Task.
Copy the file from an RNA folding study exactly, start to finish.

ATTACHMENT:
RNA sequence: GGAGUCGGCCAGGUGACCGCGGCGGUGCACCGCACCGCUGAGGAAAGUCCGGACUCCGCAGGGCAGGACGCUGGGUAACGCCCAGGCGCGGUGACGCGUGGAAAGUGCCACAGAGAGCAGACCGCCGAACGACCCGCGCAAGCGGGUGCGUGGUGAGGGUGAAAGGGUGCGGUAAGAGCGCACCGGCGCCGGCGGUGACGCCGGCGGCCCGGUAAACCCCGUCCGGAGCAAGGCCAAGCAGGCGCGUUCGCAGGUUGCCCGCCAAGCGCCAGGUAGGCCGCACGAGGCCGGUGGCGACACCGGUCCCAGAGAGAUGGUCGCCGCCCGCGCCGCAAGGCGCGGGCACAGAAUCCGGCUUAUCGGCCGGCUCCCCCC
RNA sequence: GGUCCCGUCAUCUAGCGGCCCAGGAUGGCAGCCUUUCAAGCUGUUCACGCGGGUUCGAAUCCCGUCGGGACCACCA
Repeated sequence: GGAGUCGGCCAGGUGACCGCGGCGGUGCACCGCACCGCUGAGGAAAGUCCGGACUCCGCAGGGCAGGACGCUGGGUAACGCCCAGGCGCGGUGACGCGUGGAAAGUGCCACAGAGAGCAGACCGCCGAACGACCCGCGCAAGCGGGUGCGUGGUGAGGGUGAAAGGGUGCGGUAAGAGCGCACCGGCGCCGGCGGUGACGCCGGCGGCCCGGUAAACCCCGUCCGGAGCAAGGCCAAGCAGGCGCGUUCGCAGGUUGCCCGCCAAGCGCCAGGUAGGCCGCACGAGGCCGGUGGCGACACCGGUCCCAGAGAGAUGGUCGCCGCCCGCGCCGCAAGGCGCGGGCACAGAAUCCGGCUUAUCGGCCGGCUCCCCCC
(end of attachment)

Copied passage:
RNA sequence: GGAGUCGGCCAGGUGACCGCGGCGGUGCACCGCACCGCUGAGGAAAGUCCGGACUCCGCAGGGCAGGACGCUGGGUAACGCCCAGGCGCGGUGACGCGUGGAAAGUGCCACAGAGAGCAGACCGCCGAACGACCCGCGCAAGCGGGUGCGUGGUGAGGGUGAAAGGGUGCGGUAAGAGCGCACCGGCGCCGGCGGUGACGCCGGCGGCCCGGUAAACCCCGUCCGGAGCAAGGCCAAGCAGGCGCGUUCGCAGGUUGCCCGCCAAGCGCCAGGUAGGCCGCACGAGGCCGGUGGCGACACCGGUCCCAGAGAGAUGGUCGCCGCCCGCGCCGCAAGGCGCGGGCACAGAAUCCGGCUUAUCGGCCGGCUCCCCCC
RNA sequence: GGUCCCGUCAUCUAGCGGCCCAGGAUGGCAGCCUUUCAAGCUGUUCACGCGGGUUCGAAUCCCGUCGGGACCACCA
Repeated sequence: GGAGUCGGCCAGGUGACCGCGGCGGUGCACCGCACCGCUGAGGAAAGUCCGGACUCCGCAGGGCAGGACGCUGGGUAACGCCCAGGCGCGGUGACGCGUGGAAAGUGCCACAGAGAGCAGACCGCCGAACGACCCGCGCAAGCGGGUGCGUGGUGAGGGUGAAAGGGUGCGGUAAGAGCGCACCGGCGCCGGCGGUGACGCCGGCGGCCCGGUAAACCCCGUCCGGAGCAAGGCCAAGCAGGCGCGUUCGCAGGUUGCCCGCCAAGCGCCAGGUAGGCCGCACGAGGCCGGUGGCGACACCGGUCCCAGAGAGAUGGUCGCCGCCCGCGCCGCAAGGCGCGGGCACAGAAUCCGGCUUAUCGGCCGGCUCCCCCC